Movie Review: War Horse


A review by LegendarySuit

Director: Steven Spielberg

Cast: Jeremy Irvine, Peter Mullen, Emily Watson

Plot: Young Albert enlists to service in WWI after his beloved horse, Joey, is sold to the cavalry. Albert’s hopeful journey takes him out of England and across Europe as the war rages on.

Sometimes you see a film that you say to yourself afterwards, “wow that a film.” It has the gloss, it has the showmanship, it grabs your emotions whether it’s by cheap tricks or true heart. Steven Spielberg’s War Horse is all of these things. It has an unabashed sappy nature to it and it dares you to turn it away. This is obviously nothing new for Spielberg as he is a master at doing this and yet we keep coming back. Ultimately this is because he does it so well and War Horse is the perfect example of that.

War Horse tells the story of a young horse coming to the care of a young man in England named Albert (played with bright-eyed earnest by Jeremy Irvine). Albert is given the task of training the young horse whom he names Joey, to help tend to his family’s farm. Through this time together they form a very special bond and Albert sees something very special inside Joey, something that can only be described as “remarkable”. With World War 1 looming in the country, Joey is torn away from Albert to help the British calvary and the true story of the film begins as we see Joey’s 4 year journey through the war and the people involved (including the god of mischief himself Tom Hiddleston).

When it comes to films, one thing I look for is tone. A film’s tone signifies alot of things but most importantly it shows a film knows what it is. If a film has a tone that is just all over the place I liken it to a headless chicken. It moves around a lot but never really goes anywhere because well, it can’t see where it’s going to begin with. Tone is nailed down in War Horse almost instantly. It ‘s sappy and grabs for the heart but it does so by true human stories and emotions. At the same time this sweetness is contrasted with the starkness of war. This is not Saving Private Ryan level war violence but it pushes the typical boundaries of a PG-13 film not with blood or gore but instead it’s honest portrayal of war. These two contrasting elements of heart and bluntness work exceptionally well and really lend to each other. I came to cherish several characters in the film because of the heart yet was constantly on edge that none of them were safe because of the war portrayal Spielberg presents. On technical notes, the film looks gorgeous and sounds incredible with John Williams’ score. When one of the thoughts you have during a movie is “I cannot wait to see this on Blu-ray” then you know it was a visceral experience unlike most.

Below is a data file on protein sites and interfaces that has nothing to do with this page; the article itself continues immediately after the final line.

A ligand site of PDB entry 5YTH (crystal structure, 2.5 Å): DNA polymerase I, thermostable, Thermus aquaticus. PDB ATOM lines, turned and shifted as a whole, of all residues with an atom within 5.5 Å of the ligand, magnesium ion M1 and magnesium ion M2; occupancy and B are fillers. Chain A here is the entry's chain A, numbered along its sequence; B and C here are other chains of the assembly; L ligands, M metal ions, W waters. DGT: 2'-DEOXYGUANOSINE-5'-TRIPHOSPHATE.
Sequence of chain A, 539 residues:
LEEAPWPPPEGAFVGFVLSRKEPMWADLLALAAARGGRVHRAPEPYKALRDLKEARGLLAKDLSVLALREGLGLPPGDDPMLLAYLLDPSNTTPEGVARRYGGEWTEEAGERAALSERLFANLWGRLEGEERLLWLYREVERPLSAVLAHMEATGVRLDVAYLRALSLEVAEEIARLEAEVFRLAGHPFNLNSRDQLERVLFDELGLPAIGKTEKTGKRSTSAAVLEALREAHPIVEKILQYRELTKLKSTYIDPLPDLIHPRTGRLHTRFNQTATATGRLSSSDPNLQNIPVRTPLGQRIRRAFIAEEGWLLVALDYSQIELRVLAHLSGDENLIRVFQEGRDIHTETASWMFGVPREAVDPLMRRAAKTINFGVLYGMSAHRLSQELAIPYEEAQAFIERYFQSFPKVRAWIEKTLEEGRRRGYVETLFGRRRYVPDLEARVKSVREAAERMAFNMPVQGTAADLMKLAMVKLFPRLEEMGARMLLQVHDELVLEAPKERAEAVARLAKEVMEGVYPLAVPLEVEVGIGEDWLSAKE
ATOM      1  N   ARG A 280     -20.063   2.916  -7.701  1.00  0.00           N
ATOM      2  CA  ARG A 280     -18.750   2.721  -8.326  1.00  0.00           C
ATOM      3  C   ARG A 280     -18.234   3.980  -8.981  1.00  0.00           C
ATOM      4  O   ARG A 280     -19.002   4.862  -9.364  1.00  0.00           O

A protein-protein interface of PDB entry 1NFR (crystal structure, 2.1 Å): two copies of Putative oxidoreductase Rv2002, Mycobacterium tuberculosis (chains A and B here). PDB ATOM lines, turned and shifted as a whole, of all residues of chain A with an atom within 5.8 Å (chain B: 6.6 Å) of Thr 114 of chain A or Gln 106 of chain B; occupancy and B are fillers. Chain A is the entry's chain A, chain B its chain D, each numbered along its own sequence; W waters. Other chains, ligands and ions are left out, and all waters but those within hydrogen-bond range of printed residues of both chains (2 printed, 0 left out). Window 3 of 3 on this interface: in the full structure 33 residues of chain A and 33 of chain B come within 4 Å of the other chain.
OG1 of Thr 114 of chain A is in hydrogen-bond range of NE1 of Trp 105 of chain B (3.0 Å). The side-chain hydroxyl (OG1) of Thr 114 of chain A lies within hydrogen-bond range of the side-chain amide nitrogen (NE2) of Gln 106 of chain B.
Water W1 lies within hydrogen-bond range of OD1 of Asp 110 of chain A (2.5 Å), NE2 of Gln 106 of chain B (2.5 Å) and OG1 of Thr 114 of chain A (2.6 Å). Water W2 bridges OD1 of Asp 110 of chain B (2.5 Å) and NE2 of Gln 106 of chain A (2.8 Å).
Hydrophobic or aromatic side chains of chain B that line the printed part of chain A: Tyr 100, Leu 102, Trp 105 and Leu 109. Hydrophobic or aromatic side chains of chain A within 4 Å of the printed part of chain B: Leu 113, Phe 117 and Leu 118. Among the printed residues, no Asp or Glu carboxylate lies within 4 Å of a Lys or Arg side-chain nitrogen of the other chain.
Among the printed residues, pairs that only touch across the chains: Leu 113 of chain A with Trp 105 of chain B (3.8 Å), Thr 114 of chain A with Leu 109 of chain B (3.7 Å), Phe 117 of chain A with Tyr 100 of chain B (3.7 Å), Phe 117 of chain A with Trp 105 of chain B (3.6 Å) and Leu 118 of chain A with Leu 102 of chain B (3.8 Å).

Now for the cynical at heart, I see them sighing at this film. Some people just don’t like movies that are overly emotional and that’s fine. As well I can see some finding the film to be very heavy handed, that it beats its message of how extraordinary Joey is into the viewer’s head. At the end of the day however, I didn’t have an issue with any of this but I could still see where some would. There are also some admitted moments where the film is perhaps too happy g0-lucky with some cringe worthy lines or jokes but these moments are so few and far between that I really can’t see this as any more than a minor gripe.

Steven Spielberg’s War Horse is truly a fantastic film. It shows no shame in how emotional and sweet it is and that’s okay. Not every film has to be cynical and not every film has to try and be cool by being passive. Sometimes we just need an old-fashioned type of film that wears its heart on it’s sleeve and dares you not to get emotional. War Horse is that film and that is why I loved it. So go see it, take some tissues and try not to cry too loud.

Score: 9.5 out of 10